Gerald Goodridge, News9.com
STILLWATER, Oklahoma -- The Oklahoma State Cowboys had all but secured a win in the first half, pulling their starters with four minutes left to play in the second quarter, and cruising to a 70-28 win Saturday over the Kansas Jayhawks.
The Cowboys' 70 points ties the record for most points scored in the modern era, a record set in 1973 in a 70-7 win over the Southern Illinois Salukis. Additionally, this marks the first time the Cowboys opened back to back seasons 5-0 since the 1944-1945 seasons.
Kansas looked strong early, going 80 yards on 10 plays, capped off by a 10-yard touchdown pass from Jordan Webb to Tim Biere, but the wheels essentially fell off at that point.
Oklahoma State was methodical and efficient on its next drive in an attempt to take the momentum from the Jayhawks. Quarterback Brandon Weeden completed seven of his eight pass attempts, capped off by a 12-yard strike to Josh Cooper to tie the game.
On KU's next drive, Markelle Martine forced a Tony Pierson fumble, and Jamie Blatnick recovered and returned it five yards to take over at the Kansas 33-yard line. On the ensuing drive, Weeden completed two passes, the second a 24-yard touchdown to Justin Blackmon to take a 14-7 lead.
The Cowboys' first two scores came in a 55-second window.
Oklahoma State forced the Jayhawks into another three-and-out, but the punt was poor and went out at the 40-yard line. On the second play of the next drive, Weeden hooked up with Hubert Anyiam for a 56-yard pass and again two plays later for a score to put the Cowboys ahead 21-7 in just 50 seconds after taking the lead.
After forcing yet another Jayhawk punt, Oklahoma State moved to its ground game, and Jeremy Smith took a handoff up the middle for a 38 yards for a touchdown, with the game still in the first quarter. That marks the ninth straight game with at touchdown for the sophomore from Union High School.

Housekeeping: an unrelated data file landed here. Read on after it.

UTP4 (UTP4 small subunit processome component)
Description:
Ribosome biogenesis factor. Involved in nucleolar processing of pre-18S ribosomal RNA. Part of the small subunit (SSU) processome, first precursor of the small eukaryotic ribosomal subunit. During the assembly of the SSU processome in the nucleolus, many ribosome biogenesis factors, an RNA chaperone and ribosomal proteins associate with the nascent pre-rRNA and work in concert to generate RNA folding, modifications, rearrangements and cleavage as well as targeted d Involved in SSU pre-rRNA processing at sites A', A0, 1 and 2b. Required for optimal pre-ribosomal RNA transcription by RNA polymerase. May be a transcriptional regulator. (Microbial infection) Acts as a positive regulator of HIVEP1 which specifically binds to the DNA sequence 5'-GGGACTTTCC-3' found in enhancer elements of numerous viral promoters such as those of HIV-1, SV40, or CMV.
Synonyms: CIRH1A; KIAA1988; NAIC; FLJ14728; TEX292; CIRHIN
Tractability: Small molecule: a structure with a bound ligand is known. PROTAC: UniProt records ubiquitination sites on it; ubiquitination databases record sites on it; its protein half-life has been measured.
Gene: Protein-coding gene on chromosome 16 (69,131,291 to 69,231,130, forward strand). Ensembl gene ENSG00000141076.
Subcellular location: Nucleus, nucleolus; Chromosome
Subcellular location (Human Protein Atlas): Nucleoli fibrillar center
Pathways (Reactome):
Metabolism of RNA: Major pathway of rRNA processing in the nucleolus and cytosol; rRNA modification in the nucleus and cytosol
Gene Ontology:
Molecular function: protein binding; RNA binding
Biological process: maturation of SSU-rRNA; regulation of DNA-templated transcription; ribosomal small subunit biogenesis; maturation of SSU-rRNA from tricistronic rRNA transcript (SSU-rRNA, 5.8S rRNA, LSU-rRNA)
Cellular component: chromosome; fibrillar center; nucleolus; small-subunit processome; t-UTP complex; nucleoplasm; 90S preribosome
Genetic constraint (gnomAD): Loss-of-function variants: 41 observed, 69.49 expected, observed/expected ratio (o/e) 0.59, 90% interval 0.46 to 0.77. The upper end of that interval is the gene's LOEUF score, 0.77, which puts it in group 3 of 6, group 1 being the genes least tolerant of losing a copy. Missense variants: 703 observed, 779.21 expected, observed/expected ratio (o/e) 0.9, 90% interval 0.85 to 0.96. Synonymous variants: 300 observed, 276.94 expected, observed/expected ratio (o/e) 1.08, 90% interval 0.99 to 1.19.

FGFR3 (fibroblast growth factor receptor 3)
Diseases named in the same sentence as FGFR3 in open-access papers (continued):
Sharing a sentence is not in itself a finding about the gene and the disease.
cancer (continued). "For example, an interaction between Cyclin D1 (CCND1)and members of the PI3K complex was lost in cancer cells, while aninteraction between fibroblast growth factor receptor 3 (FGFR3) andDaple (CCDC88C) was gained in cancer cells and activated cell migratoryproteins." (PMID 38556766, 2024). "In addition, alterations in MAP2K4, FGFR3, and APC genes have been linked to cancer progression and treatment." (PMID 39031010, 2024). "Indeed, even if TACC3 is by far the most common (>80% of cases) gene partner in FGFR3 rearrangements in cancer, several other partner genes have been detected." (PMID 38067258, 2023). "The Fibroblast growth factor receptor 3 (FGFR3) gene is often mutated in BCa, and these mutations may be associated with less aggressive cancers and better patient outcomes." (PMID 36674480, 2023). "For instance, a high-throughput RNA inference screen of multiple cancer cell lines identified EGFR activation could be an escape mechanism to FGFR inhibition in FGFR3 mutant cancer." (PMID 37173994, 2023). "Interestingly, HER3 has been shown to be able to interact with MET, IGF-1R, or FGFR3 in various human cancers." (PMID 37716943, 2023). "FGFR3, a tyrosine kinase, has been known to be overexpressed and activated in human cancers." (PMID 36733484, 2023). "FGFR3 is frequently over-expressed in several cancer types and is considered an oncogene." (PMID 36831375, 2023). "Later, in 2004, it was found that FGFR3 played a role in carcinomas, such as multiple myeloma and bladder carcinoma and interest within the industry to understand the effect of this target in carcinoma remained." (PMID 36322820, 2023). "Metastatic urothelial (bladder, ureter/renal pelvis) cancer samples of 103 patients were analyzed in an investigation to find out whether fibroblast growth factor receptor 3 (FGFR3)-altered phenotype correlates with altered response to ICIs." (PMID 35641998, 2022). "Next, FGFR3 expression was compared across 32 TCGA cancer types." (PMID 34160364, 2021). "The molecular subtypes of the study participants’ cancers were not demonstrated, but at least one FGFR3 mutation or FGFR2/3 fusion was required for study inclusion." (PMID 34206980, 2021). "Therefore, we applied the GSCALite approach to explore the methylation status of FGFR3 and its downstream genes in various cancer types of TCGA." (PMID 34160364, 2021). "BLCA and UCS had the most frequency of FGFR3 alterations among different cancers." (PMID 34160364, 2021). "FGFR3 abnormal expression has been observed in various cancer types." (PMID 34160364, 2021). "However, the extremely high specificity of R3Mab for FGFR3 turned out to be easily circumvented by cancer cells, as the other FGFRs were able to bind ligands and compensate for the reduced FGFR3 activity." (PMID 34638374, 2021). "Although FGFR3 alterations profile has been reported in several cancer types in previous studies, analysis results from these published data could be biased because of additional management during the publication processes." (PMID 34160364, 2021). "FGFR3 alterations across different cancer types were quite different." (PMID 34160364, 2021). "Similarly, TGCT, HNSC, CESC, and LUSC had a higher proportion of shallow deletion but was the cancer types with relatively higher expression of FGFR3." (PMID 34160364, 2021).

On the third play of the next drive, Webb threw his first interception of the game, which Broderick Brown returned to the 25-yard line. Three plays later, Weeden connected with Anyiam yet again, this time a three-yard touchdown to take a 35-7 lead with 12 seconds left to play in the first quarter.
OSU's 35 first-quarter points ties a school record, set in the Cowboys 2002 win over the Baylor Bears.
Weeden finished the first quarter with a 16-of-18 passing performance for 223 yards and four touchdowns, accounting for all but 43 yards of Oklahoma State's first-quarter offense.
Kansas tried to sustain a drive in the early moments of the second quarter, coming away with its first, first down since the opening drive, but were forced to punt just three plays later.
The Cowboys were once-again efficient on the next drive, with Weeden going five-of-eight – even adding in an 11-yard rush – to set up a two-yard touchdown run by Joseph Randle to go ahead 42-7 with 7:19 left in the second quarter.
OSU forced yet another Webb turnover on the ensuing Kansas drive, a strip sack by Richetti Jones recovered by Shaun Lewis to take over at the Kansas 19-yard line. Weeden connected with Blackmon twice on the next drive, the second a back-corner fade to take a 49-7 lead with 4:02 left to play in the half.
At that point, Oklahoma State pulled its starters, essentially signaling the end of the game.
OSU's second-string offense picked up where the starters left off, and Clint Chelf connected with Isaiah Anderson for a 24-yard score, putting the Cowboys ahead 56-7, a score that held until halftime.
The 56 first-half points ties another team scoring record, set in the same 1973 win over Southern Illinois.
Weeden finished the game passing for 288 yards on a 24-of-28 passing performance, along with five touchdowns that puts him one behind head coach Mike Gundy for third on the school's all-time touchdown pass list. Blackmon finished the game with eight receptions for 84 yards and two scores, with Anyiam turning in 85 and two touchdowns.
Oklahoma State will now head to Austin for the second consecutive year, looking to make it back-to-back wins against the Longhorns for the first time in school history.